Before I got started with coaching, I knew a lady -- let's call her Judy -- who had recently been laid off. (After almost an entire lifetime of loyalty, working for the same company.) She was having a hard time finding a new job.
The more time passed, the harder it got. Before she knew it, she was applying to every job she saw or heard about. (Judy was one of the most hard-working and enterprising people I ever met.)
As the rejections and "no-responses" piled up though, she became increasingly more desperate and bitter.
Eventually, she could no longer bring herself to write another cover letter and send out another resume. Judy just decided to "retire early", and she devoted her life to supporting her husband and children instead.
She lost her confidence.
I was young at the time (back then I was at the University of Pennsylvania, studying psychology). Even then, though, I could see that Judy had a wealth of experience to offer, and would have been able to walk into a new team and begin solving problems and adding value right away.
Instead she was being pushed into "retiring early".
I hate telling this story, because it's more common that most folks realize.
(I could take out "Judy" and replace it with at least a dozen names.)
I know it makes many of my friends and customers angry (and me too -- I can feel my stress level rise as I write this).
And though I couldn't advise her then, the question that bugged me is:
What could Judy have done differently?
In my humble opinion -- from coaching hundreds (possibly even thousands) of men and women in the United States and around the world, who were in a similar place to Judy -- she shouldn't have burned herself out by following the "scattergun approach" to job hunting.
This is the way everyone else says you should do it, and it's WRONG.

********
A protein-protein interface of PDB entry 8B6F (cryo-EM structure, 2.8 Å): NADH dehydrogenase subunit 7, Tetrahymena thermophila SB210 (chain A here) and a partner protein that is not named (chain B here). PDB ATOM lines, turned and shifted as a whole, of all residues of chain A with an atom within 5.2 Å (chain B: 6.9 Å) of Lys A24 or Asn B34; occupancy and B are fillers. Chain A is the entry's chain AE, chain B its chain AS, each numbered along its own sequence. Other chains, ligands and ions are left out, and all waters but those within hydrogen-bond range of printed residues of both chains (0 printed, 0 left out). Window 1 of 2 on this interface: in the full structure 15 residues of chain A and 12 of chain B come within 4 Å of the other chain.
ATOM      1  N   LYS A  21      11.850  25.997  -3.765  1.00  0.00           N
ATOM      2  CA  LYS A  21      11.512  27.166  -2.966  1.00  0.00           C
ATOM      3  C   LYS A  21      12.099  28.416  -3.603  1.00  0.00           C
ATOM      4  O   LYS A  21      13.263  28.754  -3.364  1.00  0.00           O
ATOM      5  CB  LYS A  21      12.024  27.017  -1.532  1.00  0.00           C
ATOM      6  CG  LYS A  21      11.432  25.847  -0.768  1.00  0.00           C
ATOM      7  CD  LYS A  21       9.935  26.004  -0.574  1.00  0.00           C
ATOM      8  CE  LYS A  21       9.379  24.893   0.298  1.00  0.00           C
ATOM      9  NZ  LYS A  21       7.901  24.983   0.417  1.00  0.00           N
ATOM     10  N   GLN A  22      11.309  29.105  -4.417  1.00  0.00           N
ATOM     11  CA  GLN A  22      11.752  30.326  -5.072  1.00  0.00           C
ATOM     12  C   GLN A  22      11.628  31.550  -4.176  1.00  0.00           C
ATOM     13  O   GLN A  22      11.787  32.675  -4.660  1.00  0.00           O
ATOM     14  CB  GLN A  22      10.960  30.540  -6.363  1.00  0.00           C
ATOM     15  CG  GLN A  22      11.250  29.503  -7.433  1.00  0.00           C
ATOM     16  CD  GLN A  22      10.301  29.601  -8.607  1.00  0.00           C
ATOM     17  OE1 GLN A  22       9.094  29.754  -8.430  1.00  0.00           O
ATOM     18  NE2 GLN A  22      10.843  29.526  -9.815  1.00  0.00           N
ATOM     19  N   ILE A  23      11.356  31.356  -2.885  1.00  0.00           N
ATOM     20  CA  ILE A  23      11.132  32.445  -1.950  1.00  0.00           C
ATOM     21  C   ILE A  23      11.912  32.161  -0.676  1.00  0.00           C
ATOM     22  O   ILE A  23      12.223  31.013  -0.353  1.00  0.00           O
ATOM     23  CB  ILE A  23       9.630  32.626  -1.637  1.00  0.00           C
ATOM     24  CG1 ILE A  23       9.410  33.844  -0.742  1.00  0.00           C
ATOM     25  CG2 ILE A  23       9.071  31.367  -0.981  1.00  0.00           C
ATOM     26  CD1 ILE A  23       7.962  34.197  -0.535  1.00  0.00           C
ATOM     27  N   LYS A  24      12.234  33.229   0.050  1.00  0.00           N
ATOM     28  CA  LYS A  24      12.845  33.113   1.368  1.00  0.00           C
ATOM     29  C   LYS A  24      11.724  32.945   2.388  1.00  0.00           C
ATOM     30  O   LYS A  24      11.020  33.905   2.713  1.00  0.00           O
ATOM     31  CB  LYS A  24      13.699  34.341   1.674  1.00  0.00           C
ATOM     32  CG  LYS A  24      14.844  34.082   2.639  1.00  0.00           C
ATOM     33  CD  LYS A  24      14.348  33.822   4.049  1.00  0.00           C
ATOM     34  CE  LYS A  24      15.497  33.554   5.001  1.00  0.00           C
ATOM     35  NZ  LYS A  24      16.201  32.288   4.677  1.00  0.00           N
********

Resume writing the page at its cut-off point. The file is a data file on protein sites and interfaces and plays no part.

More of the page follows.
This is not the same as having irons in the fire. Yes, it makes you feel productive at first when you apply for dozens perhaps even hundreds of jobs. And when the pressure kicks in after a few months of being jobless it's even more tempting.
Over time though, it erodes your confidence.
And it tires you out.
(Just to be clear: I'm not making Judy wrong. She worked hard, and she tried her best, and even though she offered a lot of value, she lost out because of a system that's rigged against her -- a system that makes it surprisingly hard to show talent.)
It's far better to apply to jobs selectively.
What I mean by that is, you uncover your core strengths -- and yes, that means your unique gift, which everyone I've ever worked with has, even it takes a little work to uncover -- and you carefully craft a resume, develop your story, and prepare answers to common interview questions that support your core strengths and positions you as the ideal candidate.
And, armed with these tools, you focus on the opportunities that are the right fit for you. Sometimes, there aren't jobs posted, but you can uncover or even create opportunities. When they are posted, you can invest the time in strategies that "cut the line".
This way is better than the "scatter gun" approach, because it's guaranteed to land you more interviews. (And even if some of these interviews fail to materialize into a job offer, they often lead to valuable networking opportunities you can use to get your foot into more doors.)
On top of that, you're far more likely to end up in the right job, where your talents are fully recognized and you are properly rewarded.
There's a very specific method for applying to jobs this way.
If you do it right, you can escape the "application blackhole".